Today, there are approximately 50,000 Cuban medical workers living abroad. This is, partly, because Cuba’s centrally planned economy has been relatively stagnant; Jamaica, Ecuador and Puerto Rico are the prime examples proving it is the economic structure itself that does not allow Cuba’s financial landscape to develop. It is also due to the U.S. trade embargo on Cuba, which halted the import of medicine and medical technology into the island, making the decline of the healthcare structure even more pronounced. The Cuban government has been praised for delivering the results it does by spending only $2,475 per citizen on healthcare – considerably less than countries like the United Kingdom, France, and the United States — but the conditions to which health professionals are subjected to ought to be considered as well. Cuban doctors are paid between USD $30 and $50 per month, which is well above the national average but still insufficient to cover all necessities. Roberto de Jesus Guerra Perez, a journalist for the Institute for War & Peace Reporting, visited some of the most significant Cuban medical facilities and reported in 2013 that “the hospitals that ordinary Cubans go to are generally poorly maintained and short of staff and medicines. (…) The floors are stained and surgeries and wards are not disinfected. Doors do not have locks and their frames are coming off. Some bathrooms have no toilets or sinks, and the water supply is erratic.”


Patients in need of radiation as part of cancer treatment are put on a waiting list, and oftentimes they receive the phone call letting them know their time has come weeks or months after the treatment has actually been prescribed –that is, if the radiation equipment is fully functioning. Ms. Casas shared: “When my mother was receiving the treatment [for breast cancer] the machine would work some days, and it wouldn’t some others, partly because of the amount of people using it on a daily basis. Even my dad offered his help to get a certain cable that they were missing for the machine to work. It was exasperating. My sister and I had to think of ways to gather funds to donate equipment to the hospital.” Of course, the other side of it is that when the health service is for foreigners and government officials: “There is absolutely nothing missing there.”


The Cuban healthcare system model is a rather particular and highly controversial one. The challenges it faces overlap with many development challenges found in other nations with similar economic statuses, but because of the particularity of its political dynamic, many of these challenges are unique for the island. Because most of the limitations in the system are caused by economic distress and rather captious international policies (particularly with the United States), the Cuban government must incentivize further foreign investment in the country in order to increase and diversify its access to resources and, most importantly, reinforce the healthcare system’s sustainability. The U.S. embargo on the island has undoubtedly played a key role in the deterioration of the healthcare system not only by offsetting the economic landscape (along with the withdrawal of Soviet international funding in the early 90s), but also by bringing about scarcity of many, if not most, medicines and medical equipment that were previously acquired from North American private companies. Building progressively stronger and successful relationships with North American and other foreign private and governmental investors must be the first step to revitalize the Cuban medical system. Moreover, Cuba should reduce the amount of resources it invests in international solidarity programs and reserve them for health initiatives and programs at home. Recent changes in the Cuban social and political dynamics not only warrant, but allow the implementation of far-reaching, specific adjustments that are able to accommodate and serve the populace as a whole. “I am not an ideologue,” concluded Dr. Ventres:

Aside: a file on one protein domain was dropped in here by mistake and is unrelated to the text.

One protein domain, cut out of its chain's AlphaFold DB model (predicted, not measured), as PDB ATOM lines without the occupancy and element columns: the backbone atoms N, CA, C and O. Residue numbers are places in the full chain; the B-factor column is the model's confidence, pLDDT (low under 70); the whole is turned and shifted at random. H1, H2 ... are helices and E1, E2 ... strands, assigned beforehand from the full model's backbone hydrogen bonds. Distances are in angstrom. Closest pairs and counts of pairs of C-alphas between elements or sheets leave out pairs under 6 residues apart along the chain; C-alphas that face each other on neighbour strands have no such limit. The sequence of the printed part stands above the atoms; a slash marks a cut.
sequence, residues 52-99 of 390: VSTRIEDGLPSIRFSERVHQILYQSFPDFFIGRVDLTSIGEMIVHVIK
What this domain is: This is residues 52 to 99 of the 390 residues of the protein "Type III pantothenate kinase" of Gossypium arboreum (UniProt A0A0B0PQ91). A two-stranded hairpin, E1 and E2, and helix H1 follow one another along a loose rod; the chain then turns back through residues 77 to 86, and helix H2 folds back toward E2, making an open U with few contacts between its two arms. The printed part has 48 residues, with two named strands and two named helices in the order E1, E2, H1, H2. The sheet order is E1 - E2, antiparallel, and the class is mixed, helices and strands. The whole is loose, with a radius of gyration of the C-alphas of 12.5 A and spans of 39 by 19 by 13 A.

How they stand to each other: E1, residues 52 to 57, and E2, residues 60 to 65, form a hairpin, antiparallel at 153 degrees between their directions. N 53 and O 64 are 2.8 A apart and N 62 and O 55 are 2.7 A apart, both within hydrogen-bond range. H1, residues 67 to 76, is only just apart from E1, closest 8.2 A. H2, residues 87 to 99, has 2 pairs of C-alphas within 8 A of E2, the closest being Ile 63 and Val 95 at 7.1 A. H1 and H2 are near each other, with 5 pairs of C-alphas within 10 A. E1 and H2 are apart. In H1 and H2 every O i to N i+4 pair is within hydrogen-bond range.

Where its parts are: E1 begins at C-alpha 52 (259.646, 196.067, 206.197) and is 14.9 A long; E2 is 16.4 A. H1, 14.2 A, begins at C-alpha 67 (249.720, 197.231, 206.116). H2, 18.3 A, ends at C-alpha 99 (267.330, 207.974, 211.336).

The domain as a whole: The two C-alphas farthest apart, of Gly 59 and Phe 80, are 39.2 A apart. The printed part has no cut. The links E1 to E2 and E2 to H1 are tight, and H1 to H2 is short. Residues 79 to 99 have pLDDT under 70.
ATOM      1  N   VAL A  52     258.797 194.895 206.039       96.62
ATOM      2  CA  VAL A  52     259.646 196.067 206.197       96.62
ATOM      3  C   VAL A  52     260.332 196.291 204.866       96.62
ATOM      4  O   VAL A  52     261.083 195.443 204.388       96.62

I think that we need to see with our own eyes and listen with our own ears in any system. What is working well and what is not working well. Especially with Cuba, we cannot ignore that there are competing ideologies that are very powerful in terms of the lenses through which people see the system in Cuba. But I do think that as we move forward in this country and in Cuba, we have to look at what works, what doesn’t work in specific terms, in specific issues, over a population of people. Not just one person, but everyone who is involved. (…) I would hope that people can not just look back, but that they could look forward in a way that recognizes that health is important for people across the spectrum, and while healthcare is not the only thing that attends to health, that whatever system comes out of Cuba in the future is one that attends to the health of all the population.

The political polarization and the influence of the Western media makes progress more difficult, as the resourcefulness of the Cuban health industry and services heavily depend on imports. Like many others, I do not think the Cuban system is decadent; it has its problems, but it is a unique model that inevitably comes with unique obstacles and challenges. It may be struggling but I cannot think of any health care system around the world that isn’t struggling at some extent.